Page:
NBC Expands Web Foothold With iVillage Acquisition

In hopes of growing its online presence, NBC Universal will purchase iVillage, which runs a network of women's sites, for $600 million. The deal, announced Monday, is expected to close in the second quarter.

"The acquisition of iVillage is a significant deal for NBC Universal," said Bob Wright, chairman and CEO of NBC Universal and vice chairman of General Electric, which co-owns NBC Universal in partnership with Vivendi Universal. "They know how to create and sustain communities," he said of iVillage. "We know how to create great content."

In a conference call with the press, Wright stressed that the acquisition will give NBC Universal immediate access to a critical mass of Web users. iVillage, founded in 1995 by Time Warner veteran Candice Carpenter and publishing executive Nancy Evans, grew to become the 41st most popular Web site in January, with 14.5 million unique visitors, according to comScore Media Metrix. (Carpenter left the company in 2000 and Evans departed in 2003.) The site is known for service-oriented offerings, especially in the health, fitness, relationship, and lifestyle spaces.

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Beth Comstock, president of digital media and market development at NBC Universal, said the company likely will offer some of its TV programs on iVillage. Jeff Zucker, CEO of NBC Universal Television Group, specifically mentioned reality shows "The Biggest Loser" and "Project Runway," as well as news program "Today Show," as examples of the types of programs that could be deepened online.

In addition, NBC intends to create original video relevant to iVillage's vertical properties. "It wouldn't be hard for us to start cranking up the video production," Comstock said.

The NBC-iVillage combination could prove very attractive to marketers, who are eager to purchase online video inventory, said Sarah Fay, president of digital marketing network Isobar US. "If NBC comes along with a bigger online presence and property and place to drive people, and says, 'We're going to put all of our past issues of shows and cancelled shows here, and make a library out of it,'--there'd be a line of advertisers out the door waiting for that to happen," she said.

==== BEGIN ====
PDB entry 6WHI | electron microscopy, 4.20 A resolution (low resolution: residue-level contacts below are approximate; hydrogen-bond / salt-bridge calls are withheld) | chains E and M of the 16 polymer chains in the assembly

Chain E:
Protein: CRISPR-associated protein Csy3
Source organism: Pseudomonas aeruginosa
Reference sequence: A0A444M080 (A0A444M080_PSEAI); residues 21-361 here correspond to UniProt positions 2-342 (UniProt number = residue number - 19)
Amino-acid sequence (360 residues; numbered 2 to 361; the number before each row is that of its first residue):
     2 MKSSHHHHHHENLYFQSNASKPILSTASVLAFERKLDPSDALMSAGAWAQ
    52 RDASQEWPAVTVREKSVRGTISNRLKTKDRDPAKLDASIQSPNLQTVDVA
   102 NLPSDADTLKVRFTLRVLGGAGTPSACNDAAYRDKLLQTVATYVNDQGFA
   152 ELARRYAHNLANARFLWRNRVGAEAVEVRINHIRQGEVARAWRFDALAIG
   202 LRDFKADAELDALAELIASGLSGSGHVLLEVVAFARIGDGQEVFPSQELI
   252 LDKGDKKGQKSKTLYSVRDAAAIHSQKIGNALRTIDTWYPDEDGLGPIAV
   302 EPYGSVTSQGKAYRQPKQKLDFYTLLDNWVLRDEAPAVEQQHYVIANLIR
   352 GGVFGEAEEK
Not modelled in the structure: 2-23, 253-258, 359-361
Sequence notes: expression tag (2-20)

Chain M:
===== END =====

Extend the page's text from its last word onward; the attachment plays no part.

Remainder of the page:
In addition, the potential to mesh TV shows with Web content--for instance, linking or otherwise promoting video footage from "The Biggest Loser" with iVillage's weight-loss advice--provides advertisers with built-in avenues for extending campaigns online. "It gives you the opportunity to add impact to your buy, in addition to reach," Fay said. "Smart marketers today are looking for ways to create bridges between the TV and the online experience," she added.

In recent months, NBC has made other stabs at extending its TV content online. The NBCOlympics.com site offered visitors video clips of the Torino competitions, in addition to slide shows, articles, blogs, and other Web-only content. That site grew to become the 116th most popular Web destination, according to research company Hitwise.

Ironically, as NBC moves toward creating online content, Internet company Yahoo--the most popular Web site, according to comScore--is backing away from plans to create TV-type programming for the Web. Last week, Yahoo Media Group head Lloyd Braun told The New York Times that Yahoo would concentrate more on consumer-generated media than developing new online shows. "I didn't fully appreciate what success in this medium is really going to look like," he told the Times. "This is not about creating one-off hits like in my old business," said Braun, the former chairman of ABC Entertainment.

With the iVillage deal, NBC joins the ranks of traditional media companies that have recently purchased Web companies. Last summer, News Corporation purchased Intermix, parent company of MySpace, for $580 million, and also bought game network IGN Entertainment for $650 million. The New York Times Co. last year purchased About.com for $410 million, and Viacom bought Neopets for $160 million and iFilm for around $50 million.

The iVillage purchase price of $600 million, or $8.50 a share, reflects a 6.5 percent premium over Friday's stock price. iVillage reported 2005 revenues of $91.1 million, marking a 35 percent increase from 2004. NBC said it anticipates $200 million in digital revenue this year.

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